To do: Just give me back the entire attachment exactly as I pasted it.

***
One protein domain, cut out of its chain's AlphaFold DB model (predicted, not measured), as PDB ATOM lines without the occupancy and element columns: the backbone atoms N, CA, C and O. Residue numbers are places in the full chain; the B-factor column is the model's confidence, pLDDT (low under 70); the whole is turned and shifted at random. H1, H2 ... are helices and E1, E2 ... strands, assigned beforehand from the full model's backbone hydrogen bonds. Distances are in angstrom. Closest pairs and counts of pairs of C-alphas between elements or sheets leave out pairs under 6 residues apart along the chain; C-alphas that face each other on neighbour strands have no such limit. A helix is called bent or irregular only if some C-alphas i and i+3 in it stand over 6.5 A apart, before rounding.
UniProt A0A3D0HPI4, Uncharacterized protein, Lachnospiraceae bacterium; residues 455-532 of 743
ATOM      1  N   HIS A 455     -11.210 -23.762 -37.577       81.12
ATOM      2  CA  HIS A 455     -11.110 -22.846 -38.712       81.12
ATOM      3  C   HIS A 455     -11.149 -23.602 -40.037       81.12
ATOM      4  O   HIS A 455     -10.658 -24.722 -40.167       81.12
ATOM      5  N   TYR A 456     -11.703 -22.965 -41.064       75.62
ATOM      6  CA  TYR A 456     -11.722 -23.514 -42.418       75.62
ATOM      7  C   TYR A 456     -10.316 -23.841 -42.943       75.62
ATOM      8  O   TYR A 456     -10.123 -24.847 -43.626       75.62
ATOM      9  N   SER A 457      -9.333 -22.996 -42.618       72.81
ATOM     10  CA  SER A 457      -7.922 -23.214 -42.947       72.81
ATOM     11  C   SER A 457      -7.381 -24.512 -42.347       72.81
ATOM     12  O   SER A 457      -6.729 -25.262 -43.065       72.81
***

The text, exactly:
One protein domain, cut out of its chain's AlphaFold DB model (predicted, not measured), as PDB ATOM lines without the occupancy and element columns: the backbone atoms N, CA, C and O. Residue numbers are places in the full chain; the B-factor column is the model's confidence, pLDDT (low under 70); the whole is turned and shifted at random. H1, H2 ... are helices and E1, E2 ... strands, assigned beforehand from the full model's backbone hydrogen bonds. Distances are in angstrom. Closest pairs and counts of pairs of C-alphas between elements or sheets leave out pairs under 6 residues apart along the chain; C-alphas that face each other on neighbour strands have no such limit. A helix is called bent or irregular only if some C-alphas i and i+3 in it stand over 6.5 A apart, before rounding.
UniProt A0A3D0HPI4, Uncharacterized protein, Lachnospiraceae bacterium; residues 455-532 of 743
ATOM      1  N   HIS A 455     -11.210 -23.762 -37.577       81.12
ATOM      2  CA  HIS A 455     -11.110 -22.846 -38.712       81.12
ATOM      3  C   HIS A 455     -11.149 -23.602 -40.037       81.12
ATOM      4  O   HIS A 455     -10.658 -24.722 -40.167       81.12
ATOM      5  N   TYR A 456     -11.703 -22.965 -41.064       75.62
ATOM      6  CA  TYR A 456     -11.722 -23.514 -42.418       75.62
ATOM      7  C   TYR A 456     -10.316 -23.841 -42.943       75.62
ATOM      8  O   TYR A 456     -10.123 -24.847 -43.626       75.62
ATOM      9  N   SER A 457      -9.333 -22.996 -42.618       72.81
ATOM     10  CA  SER A 457      -7.922 -23.214 -42.947       72.81
ATOM     11  C   SER A 457      -7.381 -24.512 -42.347       72.81
ATOM     12  O   SER A 457      -6.729 -25.262 -43.065       72.81